He is either a classic case study for why the death penalty should be abolished for juvenile killers or a prime example of why age should not be a determining factor in meting out a death sentence.

As the Nov. 10 capital murder trial of Lee Boyd Malvo approaches, opponents of executing criminals who were younger than 18 when they killed and advocates for allowing the death penalty for juvenile killers are renewing their debate.

Malvo was 17 when FBI analyst Linda Franklin was fatally shot Oct. 14, 2002, in a Home Depot parking lot in Fairfax County, Va. His trial as an adult, moved to Chesapeake to find jurors unaffected by last fall's Washington-area sniper siege, is being closely watched by both sides.

"I think this is a strong case for the difference between an adult and a juvenile," said Richard C. Dieter, executive director of the Washington-based Death Penalty Information Center.

"One of the things about juveniles is that they are often led by older other people who may influence them," Dieter said.

Older teen-agers may look like "full-sized people," he said, but they are not intellectually or emotionally mature and remain dependent on adults.

For months leading up to the trial, Malvo's defense team has depicted the Jamaican-born youth as "under the spell" of John Allen Muhammad, 42. The elder sniper suspect is on trial in Virginia Beach for capital murder in another of the 10 Washington-area sniper killings.

"The bond was father-son, but maybe it was jailer-inmate in a way. You do things to survive," Dieter said.

In African countries besieged by civil war, for example, youngsters have been indoctrinated to kill and rape by armies providing them with food, shelter and a gun, he said.

But those who argue that execution should be available for people who kill as juveniles say some crimes are so awful that prosecutors and juries should not be limited by a convicted killer's age. Age - emotional, intellectual and chronological - is among factors presented to a jury weighing life or death.

"This certainly is a crime that qualifies for it," said Michael Rushford, president of the pro-death penalty Criminal Justice Legal Foundation, based in California.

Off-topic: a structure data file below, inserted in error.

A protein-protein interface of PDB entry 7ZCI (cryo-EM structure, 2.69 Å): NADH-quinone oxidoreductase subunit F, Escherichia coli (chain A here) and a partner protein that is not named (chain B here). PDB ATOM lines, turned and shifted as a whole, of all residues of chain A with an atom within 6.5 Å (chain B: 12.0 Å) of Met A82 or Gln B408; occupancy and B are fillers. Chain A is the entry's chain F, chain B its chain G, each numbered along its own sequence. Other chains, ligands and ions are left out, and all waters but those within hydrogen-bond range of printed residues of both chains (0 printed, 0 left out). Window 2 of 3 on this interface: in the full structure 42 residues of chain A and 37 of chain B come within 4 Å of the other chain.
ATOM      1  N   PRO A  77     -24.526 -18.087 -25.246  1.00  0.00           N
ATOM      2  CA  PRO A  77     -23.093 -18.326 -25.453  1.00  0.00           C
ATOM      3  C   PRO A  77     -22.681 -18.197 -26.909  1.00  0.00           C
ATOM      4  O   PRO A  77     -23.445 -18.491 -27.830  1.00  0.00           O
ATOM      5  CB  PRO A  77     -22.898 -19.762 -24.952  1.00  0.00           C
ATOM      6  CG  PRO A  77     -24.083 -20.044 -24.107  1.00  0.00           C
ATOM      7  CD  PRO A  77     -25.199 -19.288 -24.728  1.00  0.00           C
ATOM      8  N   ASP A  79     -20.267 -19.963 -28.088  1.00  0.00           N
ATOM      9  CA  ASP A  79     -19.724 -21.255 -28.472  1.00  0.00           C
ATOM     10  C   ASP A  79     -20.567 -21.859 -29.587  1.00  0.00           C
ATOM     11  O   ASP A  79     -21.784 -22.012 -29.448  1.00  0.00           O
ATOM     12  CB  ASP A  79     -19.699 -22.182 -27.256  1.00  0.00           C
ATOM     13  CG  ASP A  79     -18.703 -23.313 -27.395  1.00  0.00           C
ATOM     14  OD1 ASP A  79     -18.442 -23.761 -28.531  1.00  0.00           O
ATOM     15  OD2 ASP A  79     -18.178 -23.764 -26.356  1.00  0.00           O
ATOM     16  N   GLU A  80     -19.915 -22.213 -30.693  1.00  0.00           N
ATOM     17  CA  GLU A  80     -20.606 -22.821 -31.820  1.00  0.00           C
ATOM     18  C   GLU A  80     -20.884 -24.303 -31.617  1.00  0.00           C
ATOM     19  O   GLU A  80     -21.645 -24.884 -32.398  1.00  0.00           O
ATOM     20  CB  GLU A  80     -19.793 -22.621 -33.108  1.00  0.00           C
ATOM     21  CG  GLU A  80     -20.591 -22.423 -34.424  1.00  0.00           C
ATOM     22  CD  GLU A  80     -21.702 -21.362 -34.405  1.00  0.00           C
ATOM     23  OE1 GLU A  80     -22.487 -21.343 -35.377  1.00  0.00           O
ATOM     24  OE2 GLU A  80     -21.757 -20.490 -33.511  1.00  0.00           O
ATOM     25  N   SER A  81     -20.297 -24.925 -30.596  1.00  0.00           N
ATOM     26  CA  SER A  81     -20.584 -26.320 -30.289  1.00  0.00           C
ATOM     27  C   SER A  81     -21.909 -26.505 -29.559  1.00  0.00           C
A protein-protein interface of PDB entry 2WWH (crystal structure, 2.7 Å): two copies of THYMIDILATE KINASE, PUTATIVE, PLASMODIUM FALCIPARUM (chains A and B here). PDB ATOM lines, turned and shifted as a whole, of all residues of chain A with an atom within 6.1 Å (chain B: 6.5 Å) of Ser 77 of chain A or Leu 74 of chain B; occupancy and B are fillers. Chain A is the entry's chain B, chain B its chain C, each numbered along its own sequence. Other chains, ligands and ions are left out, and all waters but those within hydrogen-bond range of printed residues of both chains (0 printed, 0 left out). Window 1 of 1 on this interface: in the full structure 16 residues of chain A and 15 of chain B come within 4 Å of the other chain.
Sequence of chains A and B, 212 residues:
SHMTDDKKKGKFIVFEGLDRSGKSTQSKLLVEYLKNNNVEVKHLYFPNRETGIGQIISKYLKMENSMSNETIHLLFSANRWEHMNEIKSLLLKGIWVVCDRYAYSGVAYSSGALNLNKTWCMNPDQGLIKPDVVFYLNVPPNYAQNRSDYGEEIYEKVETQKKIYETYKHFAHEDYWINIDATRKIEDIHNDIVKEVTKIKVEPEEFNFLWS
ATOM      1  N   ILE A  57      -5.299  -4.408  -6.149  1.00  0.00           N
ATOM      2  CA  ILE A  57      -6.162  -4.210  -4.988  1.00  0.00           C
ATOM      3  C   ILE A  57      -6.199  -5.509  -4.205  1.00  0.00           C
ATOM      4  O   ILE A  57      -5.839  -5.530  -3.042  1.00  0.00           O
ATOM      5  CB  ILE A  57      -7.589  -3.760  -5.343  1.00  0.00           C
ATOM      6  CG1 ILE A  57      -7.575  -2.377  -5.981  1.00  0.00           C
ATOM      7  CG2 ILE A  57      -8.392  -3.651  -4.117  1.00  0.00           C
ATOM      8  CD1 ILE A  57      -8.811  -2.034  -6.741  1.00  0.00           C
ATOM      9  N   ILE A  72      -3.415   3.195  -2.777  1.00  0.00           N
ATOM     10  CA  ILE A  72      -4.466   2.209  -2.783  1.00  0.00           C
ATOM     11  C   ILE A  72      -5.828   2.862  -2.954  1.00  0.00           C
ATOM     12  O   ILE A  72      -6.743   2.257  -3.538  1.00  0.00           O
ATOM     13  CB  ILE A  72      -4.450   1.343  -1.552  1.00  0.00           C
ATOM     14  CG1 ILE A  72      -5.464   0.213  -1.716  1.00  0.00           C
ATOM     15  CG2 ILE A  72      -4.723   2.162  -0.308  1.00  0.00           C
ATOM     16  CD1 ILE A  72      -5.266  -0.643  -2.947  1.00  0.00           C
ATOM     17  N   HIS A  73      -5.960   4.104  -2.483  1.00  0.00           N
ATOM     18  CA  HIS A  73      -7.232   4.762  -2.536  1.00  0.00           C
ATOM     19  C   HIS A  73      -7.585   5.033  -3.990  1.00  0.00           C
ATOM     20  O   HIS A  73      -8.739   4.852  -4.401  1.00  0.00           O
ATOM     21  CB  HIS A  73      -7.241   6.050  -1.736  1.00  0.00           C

"I look at the crime more than I try to analyze the individual," Rushford said.

Maryland is among 28 states that do not allow execution of juvenile killers, making the death penalty impossible for Malvo in the state where most of the sniper killings occurred.

Instead, U.S. Attorney General John Ashcroft sent the cases to Virginia, saying it offered "the best law, the best facts and the best range of available penalties."

Second to Texas in overall executions, Virginia has executed three juvenile killers since the death penalty was reinstated in 1976. Another is on death row.

Legal experts say the jarring nature of the crime, often combined with past crimes and a lack of compelling reasons to spare the killer, typically leads a jury to choose the death penalty for a juvenile offender. Because of that, lawyers said, Malvo's attorneys have a tough job.

"Does it get any worse than premeditated, deliberate killings of innocent people who were doing nothing more than pumping gas or mowing a lawn?" said William C. Mulford II, a former prosecutor turned defense attorney in Annapolis.

"In looking at those circumstances in which juveniles have received the death penalty, they generally seem to involve particularly heinous crimes," said Michael O'Neill, a law professor at George Mason University in Virginia and a member of the U.S. Sentencing Commission.

The first person executed in Virginia since 1976 for a murder committed while a juvenile was Dwayne Allen Wright, in 1998. He was 17 when he went on a rampage in 1989 that claimed three lives.